Arxiu cos creació pensament
L'animal a l'esquena 2001-2010
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(Creation Residence )

L'animal a l'esquena (Celrà)
From 05/09/2016 to 18/09/2016
Presentation :
On 10/09/2016 at 20:00 in L'animal a l'esquena (Celrà)

Aimar Pérez Galí

ico Based on deep research into the impact of the AIDS epidemic on the Spanish and Latin American dance community, Aimar Pérez Galí uses Contact Improvisation in this piece, in dialogue with the ghosts of the departed. This dance technique, introduced by Steve Paxton, in which movement is improvised from the physical contact between two bodies, is contrasted with the immunity policies brought about by HIV/AIDS.

The Touching Community is an intimate and affecting piece dealing with a time which we still need to raise awareness of today, and tackle with the sensitivity it requires. It is a piece about memory, about the dancers who stopped dancing too soon, about a community that made itself strong at a time of great weakness, and about touch and contact as tools of survival. But, above all, it is a piece that speaks of love, change and fear.

Concept and Direction: Aimar Pérez Galí
Dance: Óscar Dasí and Aimar Pérez Galí
Script: Jaime Conde-Salazar
Research assistance: Aimar Arriola
Set and Lighting Design:
Graphic and Book Design: Roger Adam
Illustrations and Photography: Jordi Surribas and Aimar Pérez Galí
Production: Aimar Pérez Galí / ANTES

With the support of research grants from the Generalitat de Catalunya, Graner - Centre de Creació del Cos i el Moviment (Barcelona), Programa de
Ayudas IBERESCENA, CaixaForum Barcelona, Tabakalera (San Sebastián),
L'animal a l'esquena (Celrà, Girona), PAR – Programa Artistas en Residencia
(Montevideo) and the Centro Cultural de España en Montevideo.


“A month before I was born, in September 1982, the United States Centre for the Control and Prevention of Diseases used the term AIDS for the first time, to avoid the use of GRID (Gay Related Immune Deficiency), on discovering that the virus was not exclusive to the gay community.
While I was learning my limits as an individual through contact with my parents, many people of the age I am now, or a few years older or younger, were dying from this epidemic. Fear was growing, it was not yet clear how the disease was passed on, and touching had become a risky activity, a source of mistrust. Fluids were in the spotlight and even sweat had become a dangerous one. In dance studios tensions were arising between dancers who had to touch each other’s sweaty bodies in order to practice choreographies.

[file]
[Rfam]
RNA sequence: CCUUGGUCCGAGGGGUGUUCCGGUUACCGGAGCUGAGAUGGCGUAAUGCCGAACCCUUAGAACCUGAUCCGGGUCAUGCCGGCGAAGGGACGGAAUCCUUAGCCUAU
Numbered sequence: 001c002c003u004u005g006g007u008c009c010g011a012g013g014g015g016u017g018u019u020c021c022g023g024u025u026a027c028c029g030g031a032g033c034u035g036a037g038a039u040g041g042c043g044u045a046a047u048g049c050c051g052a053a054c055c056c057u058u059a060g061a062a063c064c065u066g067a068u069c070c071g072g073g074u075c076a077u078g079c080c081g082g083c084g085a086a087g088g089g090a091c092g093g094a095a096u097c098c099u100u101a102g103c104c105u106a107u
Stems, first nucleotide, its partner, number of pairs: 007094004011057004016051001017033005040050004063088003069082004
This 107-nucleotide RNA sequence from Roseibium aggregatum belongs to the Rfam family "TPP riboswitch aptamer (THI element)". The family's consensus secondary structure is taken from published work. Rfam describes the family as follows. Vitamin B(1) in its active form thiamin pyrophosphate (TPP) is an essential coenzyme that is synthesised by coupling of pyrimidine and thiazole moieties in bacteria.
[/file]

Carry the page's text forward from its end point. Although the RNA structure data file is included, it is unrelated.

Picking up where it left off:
While my previous piece, Sudando el discurso/Sweating the Discourse, used sweat as a tool to legitimise dance as a discourse, in this new piece it becomes the starting point for understanding a complex, dramatic context. During the 1980s and 1990s HIV grew into an epidemic. The virus is still spreading, though palliative treatments have developed greatly and today it is no longer considered a terminal illness. It spread mainly through the gay community, though not exclusively so as had been thought at first. The dance community suffered particularly, given that a high percentage of dancers are gay. In the space of twenty years a hole had been ripped in a generation, that is little spoken of. The silence is still there, and the need to break it, as the ACT-UP collective declared with their slogan Silence = Death. The story of these events needs to be told.
The Touching Community is based on research into the relationship between dance and AIDS during those those twenty years. The result is a performance in which the spectator is invited to read a report on this research in a welcoming space where a Contact Improvisation is going on. This practice, introduced in the late 1970s - that is to say at the same time as AIDS - by the US dancer Steve Paxton, is based on contact with another person as a starting point for the dance.
While Contact Improvisation was spreading internationally as a new post modern dance practice, a democratic practice based on trust in the other person and sharing the burden, HIV was also spreading, producing the opposite effect as it marginalised and separated the AIDS victim from contact with others.”

The Touching Community, Aimar Pérez Galí